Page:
Devils Officially Unveil Third Jersey

The Devils made it official today: they will have a third jersey.

In the wake of the jersey being leaked via Twitter a few days ago, the team finally revealed their new threads through a press release and a series of videos and photos on their website and app.

The jersey will be the first official, legit third jersey in the history of the franchise. It is, as revealed previously, a black jersey with white striping and a white “Jersey” script wordmark with a red drop shadow.

The press release put out by the team acknowledged that fans have wanted a black jersey for the team for decades. The Devils also said that the jersey worked to weave “together Jersey pride, Devils history and the state’s professional hockey heritage.” It mentions that it was created “[i]n collaboration with the New Jersey Devils, NHL and adidas, this sweater is reflective of 90 years of New Jersey hockey history, created by the Devils nearly 40-year legacy and has been guided by the Hall of Fame goaltender, Martin Brodeur.”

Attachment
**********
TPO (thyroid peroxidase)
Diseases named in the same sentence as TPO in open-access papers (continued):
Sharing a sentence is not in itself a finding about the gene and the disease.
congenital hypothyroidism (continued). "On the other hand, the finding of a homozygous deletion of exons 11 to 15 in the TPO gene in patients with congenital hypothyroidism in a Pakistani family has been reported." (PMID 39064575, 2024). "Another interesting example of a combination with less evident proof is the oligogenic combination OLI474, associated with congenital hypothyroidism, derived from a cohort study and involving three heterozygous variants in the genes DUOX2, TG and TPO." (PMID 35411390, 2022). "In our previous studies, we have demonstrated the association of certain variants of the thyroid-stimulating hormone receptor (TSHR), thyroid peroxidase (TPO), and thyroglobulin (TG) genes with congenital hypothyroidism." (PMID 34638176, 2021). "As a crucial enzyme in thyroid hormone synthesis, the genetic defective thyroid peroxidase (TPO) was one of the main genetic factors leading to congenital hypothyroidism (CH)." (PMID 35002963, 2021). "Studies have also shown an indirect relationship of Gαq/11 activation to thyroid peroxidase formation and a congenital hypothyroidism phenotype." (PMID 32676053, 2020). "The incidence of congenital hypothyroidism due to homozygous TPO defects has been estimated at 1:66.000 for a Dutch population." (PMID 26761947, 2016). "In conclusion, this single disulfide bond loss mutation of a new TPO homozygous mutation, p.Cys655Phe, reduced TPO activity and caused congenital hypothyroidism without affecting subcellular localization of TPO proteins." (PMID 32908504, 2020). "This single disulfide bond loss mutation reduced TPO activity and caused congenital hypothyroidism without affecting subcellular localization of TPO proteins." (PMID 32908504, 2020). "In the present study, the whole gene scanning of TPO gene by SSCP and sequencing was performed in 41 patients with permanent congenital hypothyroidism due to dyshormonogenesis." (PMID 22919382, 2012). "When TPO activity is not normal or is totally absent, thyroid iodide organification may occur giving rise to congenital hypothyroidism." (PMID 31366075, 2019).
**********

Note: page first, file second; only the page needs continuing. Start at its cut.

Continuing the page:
The team is positioning this jersey as part of the beginning of a new era for the team, coinciding with the young talent the team has been accumulating and icing in the last few years. It aligns “with the momentum of team primed to pivot to a future window of success.”

Marty was quoted in the press release as saying that the Devils “organization has been playing with the same jersey for almost 40 years, and to be a part of bringing a third jersey for our fans to enjoy is going to leave a great mark.” Brodeur continued that the “new sweater is inspired by a history of hockey in the Garden State that fans may not be familiar with, layered with design element of Devils championship success. This is a jersey our alumni are envious of that they wished they could have played in back in their day. People throughout the state and country know us as “Jersey,” this is our place, our home and this jersey signifies that.”

Now on to the part that I always get a kick out of – for two reasons, the historical elements that go into the jersey, uniform or logo design and the, sometimes laughable ways that teams and designers will jump through hoops to explain them.